HALIFAX -- Leeann Galloway moved to Toronto in January, soon after she learned she was put on the list for a double-lung transplant. When she first moved, she knew there would be a wait, but, like the rest of the world, she had no idea COVID-19 was coming.

Once the pandemic hit in March, transplants were put on hold, and Galloway's fate was left up in the air.

Pandemic restrictions and her condition meant she couldn't go anywhere. Her husband had already left work, and their home in North River, N.S., behind to be with her.

That means the Galloways have been paying the bills at home and in Toronto.

"We've been living on one income right now," she says. "The government does cover just the rent cost only, everything else is out of pocket."

Galloway says she and her husband managed to find a small house to rent in Scarborough. But they recently had problems with their water system back home, flooding the basement. 

​"It's been a stressful, long seven months," says Galloway. "We're hoping it ends soon."

In the meantime, Galloway walks around their rental tethered to an oxygen machine.

Transplants recently resumed in May, but now she needs to be matched with a new set of lungs. Even when that happens, there's no guarantee the transplant will happen right away.

"Sometimes people get two or three false calls before they get the right lungs," she says.

According to the Lung Association of Nova Scotia, there are eight people from Nova Scotia who are in Toronto waiting for lung transplants, and one person from Prince Edward Island. There are also nine Nova Scotians and one person from P.E.I. on the list, waiting to get a call to move to Toronto.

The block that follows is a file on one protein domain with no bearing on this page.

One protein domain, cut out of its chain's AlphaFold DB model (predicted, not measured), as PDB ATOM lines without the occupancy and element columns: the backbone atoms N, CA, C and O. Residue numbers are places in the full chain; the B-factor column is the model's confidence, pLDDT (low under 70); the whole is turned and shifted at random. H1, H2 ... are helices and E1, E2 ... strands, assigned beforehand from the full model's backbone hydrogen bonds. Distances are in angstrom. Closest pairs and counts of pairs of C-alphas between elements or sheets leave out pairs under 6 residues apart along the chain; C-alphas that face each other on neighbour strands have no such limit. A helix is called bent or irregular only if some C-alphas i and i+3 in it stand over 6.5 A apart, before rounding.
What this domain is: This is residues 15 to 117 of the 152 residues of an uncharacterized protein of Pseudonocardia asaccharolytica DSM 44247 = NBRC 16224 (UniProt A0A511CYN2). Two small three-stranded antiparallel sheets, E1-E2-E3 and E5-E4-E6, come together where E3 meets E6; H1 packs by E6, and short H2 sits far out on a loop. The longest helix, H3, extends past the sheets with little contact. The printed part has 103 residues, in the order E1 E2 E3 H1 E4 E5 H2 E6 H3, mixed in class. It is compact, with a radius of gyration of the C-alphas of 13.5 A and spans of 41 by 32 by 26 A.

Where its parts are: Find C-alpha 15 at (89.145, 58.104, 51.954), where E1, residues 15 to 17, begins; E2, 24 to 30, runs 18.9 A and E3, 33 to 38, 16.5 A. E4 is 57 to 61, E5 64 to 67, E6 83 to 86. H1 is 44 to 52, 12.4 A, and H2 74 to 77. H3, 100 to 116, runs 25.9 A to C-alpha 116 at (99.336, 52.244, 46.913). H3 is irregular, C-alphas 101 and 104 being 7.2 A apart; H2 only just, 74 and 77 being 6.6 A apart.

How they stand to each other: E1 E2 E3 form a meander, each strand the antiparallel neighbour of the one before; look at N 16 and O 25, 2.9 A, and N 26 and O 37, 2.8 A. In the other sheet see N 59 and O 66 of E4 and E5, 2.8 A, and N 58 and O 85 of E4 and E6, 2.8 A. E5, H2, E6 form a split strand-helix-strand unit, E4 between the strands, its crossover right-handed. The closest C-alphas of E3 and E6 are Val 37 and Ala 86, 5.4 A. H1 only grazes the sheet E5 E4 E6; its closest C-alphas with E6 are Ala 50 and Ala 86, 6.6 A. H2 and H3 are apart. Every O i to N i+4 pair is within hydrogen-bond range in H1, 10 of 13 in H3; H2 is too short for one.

Michelle Donaldson, communications manager with the provincial Lung Association, says the pandemic made an already stressful time even more difficult for people who are waiting.

"I think it creates a lot of stress and also those people are waiting for a lifesaving procedure, so can they afford to wait?" she says. "That was one of the things that was a big concern amidst the pandemic."

The waiting and worrying is something Galloway is all too familiar with, after her father had a double-lung transplant himself more than a decade ago.

He had a rare blood protein disorder known as Alpha-1 antitrypsin disease, which is considered hereditary. He died two years after his procedure at the age of 54.

Galloway, who is 48 years old, says doctors have tested her for the disease, but so far those tests have come back negative.

"But they think I have something out there that they're not sure of, the way I'm going downhill so fast, and I'm so young."

In the meantime, Galloway says the wait is both an emotional and financial strain.

Friends and family back in North River have been pitching in to help, holding fundraisers and raffles to raise money to help the Galloways pay their expenses.

An online fundraising campaign has also been launched as part of those efforts.

Galloway says total strangers have also donated, including one woman who made a contribution in memory of her son, who died in a car accident and was an organ donor.

Most of all, Galloway misses home, and the daughter and granddaughter she can't see right now except over video chats.

She hopes all the waiting will eventually lead to one thing.

"To get the lungs to come home," she says. "To get better, just to get that call, is my hope."